TIFF 2017 Happy End

TIFF 2017: Happy End Review

Masters

Anyone anxious to experience some slow burn misery on the big screen this TIFF needn’t worry. Austrian auteur Michael Haneke is back with the delightfully ironically titled Happy End, bringing with him the viciously nihilistic view of humanity that he slathered on such titles as Funny Games, Cache, and The White Ribbon. It starts out with what seems to be a scattershot collection of portraits of miserable people behaving badly. Eventually we learn they are all a family. Somehow that doesn’t make it better.

Weirdly enough for the aging art house veteran, Happy End opens with some snapchat clips. Little videos of a young child poisoning her pet hamster and then her mother. From there we learn the culprit is a 12-year-old girl who has since been sent to live with her father (Matthieu Kassovitz) while he is in the midst of an affair. Her aunt is Isabelle Huppert, playing the owner of a crumbling construction business in a seemingly loveless engagement to Toby Jones. The patriarch of the whole clan is the legendary Jean-Louis Trintignant and in a single unsettling monologue he not only lays the themes of this film (and arguably those of Haneke’s entire career) bare, but suggests that he’s reviving his role from Amour, possibly making this a sneaky sequel.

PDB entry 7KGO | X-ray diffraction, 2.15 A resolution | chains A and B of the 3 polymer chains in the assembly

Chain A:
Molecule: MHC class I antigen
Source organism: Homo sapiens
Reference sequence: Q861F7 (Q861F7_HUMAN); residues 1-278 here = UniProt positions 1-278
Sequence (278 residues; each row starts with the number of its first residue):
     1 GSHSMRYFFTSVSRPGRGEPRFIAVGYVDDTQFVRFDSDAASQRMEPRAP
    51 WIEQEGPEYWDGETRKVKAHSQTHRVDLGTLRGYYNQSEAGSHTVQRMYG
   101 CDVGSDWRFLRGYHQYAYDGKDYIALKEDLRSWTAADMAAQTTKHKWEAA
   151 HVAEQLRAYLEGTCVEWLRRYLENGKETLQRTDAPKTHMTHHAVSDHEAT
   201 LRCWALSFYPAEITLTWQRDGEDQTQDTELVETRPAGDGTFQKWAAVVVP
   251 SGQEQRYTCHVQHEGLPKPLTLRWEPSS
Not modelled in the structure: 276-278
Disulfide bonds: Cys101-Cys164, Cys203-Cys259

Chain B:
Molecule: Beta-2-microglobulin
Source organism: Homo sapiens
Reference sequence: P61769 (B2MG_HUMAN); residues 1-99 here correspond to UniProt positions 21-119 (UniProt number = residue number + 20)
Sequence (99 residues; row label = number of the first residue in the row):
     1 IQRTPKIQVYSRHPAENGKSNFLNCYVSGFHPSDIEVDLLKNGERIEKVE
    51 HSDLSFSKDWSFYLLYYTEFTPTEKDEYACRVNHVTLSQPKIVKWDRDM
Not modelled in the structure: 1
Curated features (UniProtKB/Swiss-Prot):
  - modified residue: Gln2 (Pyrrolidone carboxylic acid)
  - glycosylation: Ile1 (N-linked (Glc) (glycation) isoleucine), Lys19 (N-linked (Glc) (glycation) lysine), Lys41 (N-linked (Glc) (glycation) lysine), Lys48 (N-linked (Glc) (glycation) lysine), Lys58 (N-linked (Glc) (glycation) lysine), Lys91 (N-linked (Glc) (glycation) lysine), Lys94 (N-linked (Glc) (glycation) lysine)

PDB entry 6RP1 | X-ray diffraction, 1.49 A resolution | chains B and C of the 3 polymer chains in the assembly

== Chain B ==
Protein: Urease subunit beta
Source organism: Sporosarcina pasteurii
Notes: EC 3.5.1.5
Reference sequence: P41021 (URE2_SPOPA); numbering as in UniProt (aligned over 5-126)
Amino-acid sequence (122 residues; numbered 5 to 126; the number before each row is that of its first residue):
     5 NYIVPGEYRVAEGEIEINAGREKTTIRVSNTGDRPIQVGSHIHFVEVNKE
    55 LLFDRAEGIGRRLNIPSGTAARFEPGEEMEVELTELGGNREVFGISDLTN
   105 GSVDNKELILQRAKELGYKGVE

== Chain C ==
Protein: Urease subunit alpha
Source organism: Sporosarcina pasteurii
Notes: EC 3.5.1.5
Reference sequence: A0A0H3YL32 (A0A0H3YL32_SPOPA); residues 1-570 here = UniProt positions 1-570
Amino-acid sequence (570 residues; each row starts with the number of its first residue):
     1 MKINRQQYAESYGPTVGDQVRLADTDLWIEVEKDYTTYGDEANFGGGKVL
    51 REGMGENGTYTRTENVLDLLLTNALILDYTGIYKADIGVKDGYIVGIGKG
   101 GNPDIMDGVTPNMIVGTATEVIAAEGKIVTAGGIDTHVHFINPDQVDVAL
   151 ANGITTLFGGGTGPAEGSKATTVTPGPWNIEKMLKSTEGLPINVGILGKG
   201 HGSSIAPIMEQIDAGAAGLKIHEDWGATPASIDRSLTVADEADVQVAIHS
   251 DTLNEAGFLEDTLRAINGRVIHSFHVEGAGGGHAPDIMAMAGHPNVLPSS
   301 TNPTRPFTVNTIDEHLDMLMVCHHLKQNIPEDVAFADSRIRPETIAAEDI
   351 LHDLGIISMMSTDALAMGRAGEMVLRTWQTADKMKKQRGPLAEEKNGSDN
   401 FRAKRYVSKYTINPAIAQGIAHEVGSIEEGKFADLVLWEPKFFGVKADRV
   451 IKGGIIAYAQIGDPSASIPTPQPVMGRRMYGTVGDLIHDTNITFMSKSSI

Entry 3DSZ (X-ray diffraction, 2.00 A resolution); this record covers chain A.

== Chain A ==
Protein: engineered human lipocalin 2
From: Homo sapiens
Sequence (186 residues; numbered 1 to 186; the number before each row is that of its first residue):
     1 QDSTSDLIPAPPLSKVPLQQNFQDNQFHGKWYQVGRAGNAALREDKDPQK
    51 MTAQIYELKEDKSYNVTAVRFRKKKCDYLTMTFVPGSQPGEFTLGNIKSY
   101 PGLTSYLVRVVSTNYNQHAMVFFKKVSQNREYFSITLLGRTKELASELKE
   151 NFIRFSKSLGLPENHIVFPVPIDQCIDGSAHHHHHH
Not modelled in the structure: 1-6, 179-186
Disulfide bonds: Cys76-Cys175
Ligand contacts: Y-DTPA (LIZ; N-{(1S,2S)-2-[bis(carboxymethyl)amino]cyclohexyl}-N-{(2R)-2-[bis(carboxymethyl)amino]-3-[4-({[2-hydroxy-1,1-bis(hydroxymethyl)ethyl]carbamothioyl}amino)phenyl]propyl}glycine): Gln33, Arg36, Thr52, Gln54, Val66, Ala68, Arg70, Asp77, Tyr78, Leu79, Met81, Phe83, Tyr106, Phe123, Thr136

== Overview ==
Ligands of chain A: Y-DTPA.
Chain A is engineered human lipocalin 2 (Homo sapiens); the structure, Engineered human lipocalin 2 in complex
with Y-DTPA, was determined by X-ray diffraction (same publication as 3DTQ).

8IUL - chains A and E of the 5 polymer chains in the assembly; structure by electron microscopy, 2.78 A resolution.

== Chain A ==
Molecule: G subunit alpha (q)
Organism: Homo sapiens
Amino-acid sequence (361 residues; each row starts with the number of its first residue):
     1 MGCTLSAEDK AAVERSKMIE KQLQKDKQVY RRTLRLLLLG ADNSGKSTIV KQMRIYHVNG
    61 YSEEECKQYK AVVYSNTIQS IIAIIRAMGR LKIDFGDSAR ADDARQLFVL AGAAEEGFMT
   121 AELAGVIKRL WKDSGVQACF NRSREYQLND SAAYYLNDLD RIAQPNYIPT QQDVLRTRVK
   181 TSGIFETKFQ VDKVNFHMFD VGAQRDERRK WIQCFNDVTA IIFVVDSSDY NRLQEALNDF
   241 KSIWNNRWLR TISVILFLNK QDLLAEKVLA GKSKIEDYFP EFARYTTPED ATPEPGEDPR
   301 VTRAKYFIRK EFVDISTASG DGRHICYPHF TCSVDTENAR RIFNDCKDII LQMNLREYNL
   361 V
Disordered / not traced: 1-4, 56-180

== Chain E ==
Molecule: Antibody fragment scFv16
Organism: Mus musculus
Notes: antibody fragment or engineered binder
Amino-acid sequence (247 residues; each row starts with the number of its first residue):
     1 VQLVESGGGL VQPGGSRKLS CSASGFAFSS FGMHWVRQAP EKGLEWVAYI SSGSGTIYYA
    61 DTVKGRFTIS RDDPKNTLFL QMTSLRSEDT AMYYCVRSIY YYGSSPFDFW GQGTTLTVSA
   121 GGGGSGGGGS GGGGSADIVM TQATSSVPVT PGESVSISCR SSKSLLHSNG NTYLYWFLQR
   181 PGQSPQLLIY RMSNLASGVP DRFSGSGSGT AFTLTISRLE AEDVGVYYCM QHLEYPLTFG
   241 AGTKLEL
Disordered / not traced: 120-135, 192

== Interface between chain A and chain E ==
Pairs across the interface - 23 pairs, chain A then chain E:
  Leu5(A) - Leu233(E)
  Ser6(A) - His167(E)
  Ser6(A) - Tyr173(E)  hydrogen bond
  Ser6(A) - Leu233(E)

That’s the odd thing about Haneke’s latest feature. As much as it is an on brand ode to revealing the misery of the upper classes and the secrets that poison their pretty lives, it’s also an oddly playful and funny film by his standards. There are references to several of his past works, depressingly comedic karaoke performances, and even suggestions of warmth (don’t worry, they don’t last). It’s as if the man who has brilliantly bummed out more film fans than any other has decided to have a lark in his old age, even building the whole artfully controlled and carefully paced project up to an absurdist punchline.

Happy End might not be the filmmaker’s finest hour, but it just might be the first time the guy allowed himself to have some fun with his style, themes, and images. It’s unlikely that even he saw that coming. 


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